Direct-action marine conservation group Sea Shepherd—made famous by the documentary Whale Wars, which followed the non-government organisation’s dramatic battles with Japanese whaling ships in the Southern Ocean—is now docked in Singapore.
Its ship, a $12 million research and patrol vessel called Ocean Warrior, had sailed from Africa, where it took on the illegal fishing trade, and is undergoing maintenance. The crew are awaiting instructions from headquarters in the United States for their next plan of action.
“We hope to launch new projects around Asia,” said Mar Casariego, captain of the Ocean Warrior, at a small gathering of supporters in Singapore on Wednesday.
But that could be a difficult ambition to fulfill.
Included on a terrorist watch-list along with neo nazis and jihadists in January this year by the United Kingdom government, it seems unlikely that Sea Shepherd will be permitted to operate officially in Singapore. Or any other Southeast Asian country, for that matter.
I’d be amazed if they [Sea Shepherd] would be allowed in indonesian waters to work. Absolutely amazed.
Like Greenpeace, sources say the NGO is considered too rabble-rousing to be granted an NGO licence in the conservative city-state. NGOs that operate in Singapore, such the World Wide Fund for Nature (WWF), typically work closely with businesses and governments to do their work.
Besides, in Singapore, non-profits must ensure that most of their work has tangible local benefits, and Singapore has no fisheries of any size in need of protection.
No such thing as sustainable fishing
Sea Shepherd’s work pivoted from chasing Japanese whaling fleets in 2017, when founder Paul Watson, a former Greenpeace activist who founded Sea Shepherd more than 40 years ago, said the cost of sailing to the Southern Ocean, aggressive use of Japanese military technology to track their ships, and anti-terrorism laws that hamstring the green group had made pursuing the whalers prohibitively difficult.
Instead, one of Sea Shepherd’s core pursuits now, is going after illegal, unreported and unregulated (IUU) fishing, such as shark finning, illegal by-catch and fishing without a licence. Working with governments by sharing resources, expertise and some of the 14 vessels and 160 crew the NGO has in operation globally, Sea Shepherd is fighting an illicit business that accounts for 40 per cent of the $150 billion global fishing trade.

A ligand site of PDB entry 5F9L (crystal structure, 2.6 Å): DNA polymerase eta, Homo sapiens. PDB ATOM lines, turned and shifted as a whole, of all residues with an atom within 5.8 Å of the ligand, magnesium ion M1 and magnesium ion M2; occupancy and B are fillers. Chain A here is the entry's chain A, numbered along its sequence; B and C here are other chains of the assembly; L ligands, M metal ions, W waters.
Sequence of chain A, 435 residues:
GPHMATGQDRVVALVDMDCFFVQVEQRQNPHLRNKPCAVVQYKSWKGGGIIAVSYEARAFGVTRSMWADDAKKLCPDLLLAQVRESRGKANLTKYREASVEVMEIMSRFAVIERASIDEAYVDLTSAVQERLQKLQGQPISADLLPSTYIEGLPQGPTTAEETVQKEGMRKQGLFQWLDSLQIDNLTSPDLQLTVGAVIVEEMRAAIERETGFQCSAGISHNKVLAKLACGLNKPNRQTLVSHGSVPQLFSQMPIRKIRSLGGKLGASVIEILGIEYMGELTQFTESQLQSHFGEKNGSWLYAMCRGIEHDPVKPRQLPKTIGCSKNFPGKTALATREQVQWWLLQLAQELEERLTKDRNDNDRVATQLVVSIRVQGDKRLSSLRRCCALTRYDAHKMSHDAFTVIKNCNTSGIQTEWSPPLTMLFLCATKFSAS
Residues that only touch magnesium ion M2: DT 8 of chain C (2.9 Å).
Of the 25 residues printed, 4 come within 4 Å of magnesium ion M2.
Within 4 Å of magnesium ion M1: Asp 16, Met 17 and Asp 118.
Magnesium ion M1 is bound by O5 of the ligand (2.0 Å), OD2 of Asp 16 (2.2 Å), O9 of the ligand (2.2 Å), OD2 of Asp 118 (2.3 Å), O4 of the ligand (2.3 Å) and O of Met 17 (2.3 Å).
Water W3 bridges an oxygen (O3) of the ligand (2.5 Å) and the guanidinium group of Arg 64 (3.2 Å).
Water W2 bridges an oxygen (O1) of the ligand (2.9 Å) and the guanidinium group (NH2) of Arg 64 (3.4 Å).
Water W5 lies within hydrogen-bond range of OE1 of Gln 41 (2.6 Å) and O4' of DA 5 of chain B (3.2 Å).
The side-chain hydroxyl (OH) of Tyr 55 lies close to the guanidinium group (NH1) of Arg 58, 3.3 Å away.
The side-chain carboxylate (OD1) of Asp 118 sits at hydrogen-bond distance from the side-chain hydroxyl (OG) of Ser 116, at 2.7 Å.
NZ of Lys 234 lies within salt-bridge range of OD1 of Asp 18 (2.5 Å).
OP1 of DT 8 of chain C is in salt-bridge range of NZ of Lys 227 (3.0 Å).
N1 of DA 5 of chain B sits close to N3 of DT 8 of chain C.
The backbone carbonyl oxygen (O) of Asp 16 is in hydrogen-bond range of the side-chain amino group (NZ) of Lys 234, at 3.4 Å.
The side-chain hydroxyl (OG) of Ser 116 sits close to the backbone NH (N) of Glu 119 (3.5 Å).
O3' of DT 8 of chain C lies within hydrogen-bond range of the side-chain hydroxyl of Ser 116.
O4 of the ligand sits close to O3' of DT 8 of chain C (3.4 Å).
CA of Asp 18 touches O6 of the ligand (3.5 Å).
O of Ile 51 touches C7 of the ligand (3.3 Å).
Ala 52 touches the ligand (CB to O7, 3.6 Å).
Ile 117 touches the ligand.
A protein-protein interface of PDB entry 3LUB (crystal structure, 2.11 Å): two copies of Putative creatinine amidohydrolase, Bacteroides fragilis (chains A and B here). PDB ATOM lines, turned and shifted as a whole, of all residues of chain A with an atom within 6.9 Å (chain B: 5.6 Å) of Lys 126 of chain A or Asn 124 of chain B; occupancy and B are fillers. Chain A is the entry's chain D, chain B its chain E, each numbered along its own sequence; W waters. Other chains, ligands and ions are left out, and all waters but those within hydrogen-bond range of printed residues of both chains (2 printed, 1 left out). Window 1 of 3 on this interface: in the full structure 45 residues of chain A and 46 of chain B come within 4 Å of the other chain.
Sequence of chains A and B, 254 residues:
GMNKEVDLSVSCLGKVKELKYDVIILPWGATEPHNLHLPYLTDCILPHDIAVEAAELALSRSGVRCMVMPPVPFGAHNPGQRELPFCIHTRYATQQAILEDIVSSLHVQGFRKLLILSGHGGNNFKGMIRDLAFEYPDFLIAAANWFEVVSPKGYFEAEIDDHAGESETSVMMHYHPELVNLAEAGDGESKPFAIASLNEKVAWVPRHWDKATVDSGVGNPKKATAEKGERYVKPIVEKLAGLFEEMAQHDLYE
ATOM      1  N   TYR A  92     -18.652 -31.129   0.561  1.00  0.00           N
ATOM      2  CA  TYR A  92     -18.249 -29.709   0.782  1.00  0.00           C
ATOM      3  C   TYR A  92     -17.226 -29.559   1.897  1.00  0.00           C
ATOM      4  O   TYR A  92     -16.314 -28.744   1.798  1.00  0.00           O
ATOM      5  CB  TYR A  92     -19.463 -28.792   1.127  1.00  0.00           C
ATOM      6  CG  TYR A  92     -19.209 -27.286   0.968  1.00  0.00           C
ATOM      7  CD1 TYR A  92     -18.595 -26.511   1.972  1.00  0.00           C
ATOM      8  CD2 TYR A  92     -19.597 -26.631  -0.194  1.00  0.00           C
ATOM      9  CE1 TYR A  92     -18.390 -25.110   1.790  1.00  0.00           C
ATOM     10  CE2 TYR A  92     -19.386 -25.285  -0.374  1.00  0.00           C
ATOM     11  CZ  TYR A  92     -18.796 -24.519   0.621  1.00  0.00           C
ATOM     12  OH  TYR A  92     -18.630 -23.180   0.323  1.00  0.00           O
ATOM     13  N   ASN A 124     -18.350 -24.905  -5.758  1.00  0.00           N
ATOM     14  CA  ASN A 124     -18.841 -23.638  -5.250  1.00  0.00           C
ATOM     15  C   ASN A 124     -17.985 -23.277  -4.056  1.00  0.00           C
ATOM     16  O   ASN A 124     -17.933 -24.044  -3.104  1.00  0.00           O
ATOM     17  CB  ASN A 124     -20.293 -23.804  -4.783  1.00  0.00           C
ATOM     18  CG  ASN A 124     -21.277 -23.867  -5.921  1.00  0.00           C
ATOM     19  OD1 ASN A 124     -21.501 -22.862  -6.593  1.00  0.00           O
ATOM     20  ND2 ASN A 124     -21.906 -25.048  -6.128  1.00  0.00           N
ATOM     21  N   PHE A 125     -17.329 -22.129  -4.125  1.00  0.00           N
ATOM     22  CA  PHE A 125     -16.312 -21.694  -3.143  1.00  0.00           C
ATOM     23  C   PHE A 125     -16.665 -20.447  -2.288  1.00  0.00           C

“We have to put our resources where we think they will be most effective. Right now, IUU fishing is the way to go,” said Casariego.
Illegal fishing is hurting the sustainability of fisheries that are already overfished by legal fishing. It does not only hurt marine life; the illegal fishing trade is also exposed to human exploitation, with recent reports highlighting the slave trade at sea, an acute problem in Southeast Asia.
“There’s no such thing as sustainable fishing yet—as there’s so much illegal fishing,” said Casariego, a Spaniard whose first name means ocean in Spanish.
And catching illegal fishing vessels is not easy. “The ocean is big. It’s difficult to find and catch vessels fishing illegally,” said Casariego.
Even though 95 per cent of fishing around the world happens under the sovereignty of states, most countries don’t have the will or the resources to enforce the law—which is where Sea Shepherd comes in, she said.
Taking on IUU fishing can also be dangerous. Though non-violent, some Sea Shepherd vessels on IUU missions are now armed, with military personnel seconded by government partners helping them to apprehend illegal fishing vessels, which they escort ashore once caught.
Over the last four years, Sea Shepherd has helped to apprehend 52 vessels fishing illegally, working with governments in Gabon, São Tomé and Príncipe, Liberia, Tanzania, Namibia, Benin and The Gambia.
A spokesperson for Sea Shepherd’s headquarters in the US explained that the group’s focus is helping developing countries with monitoring, control and surveillance, as it is difficult to keep up with ships that spend a long time at sea.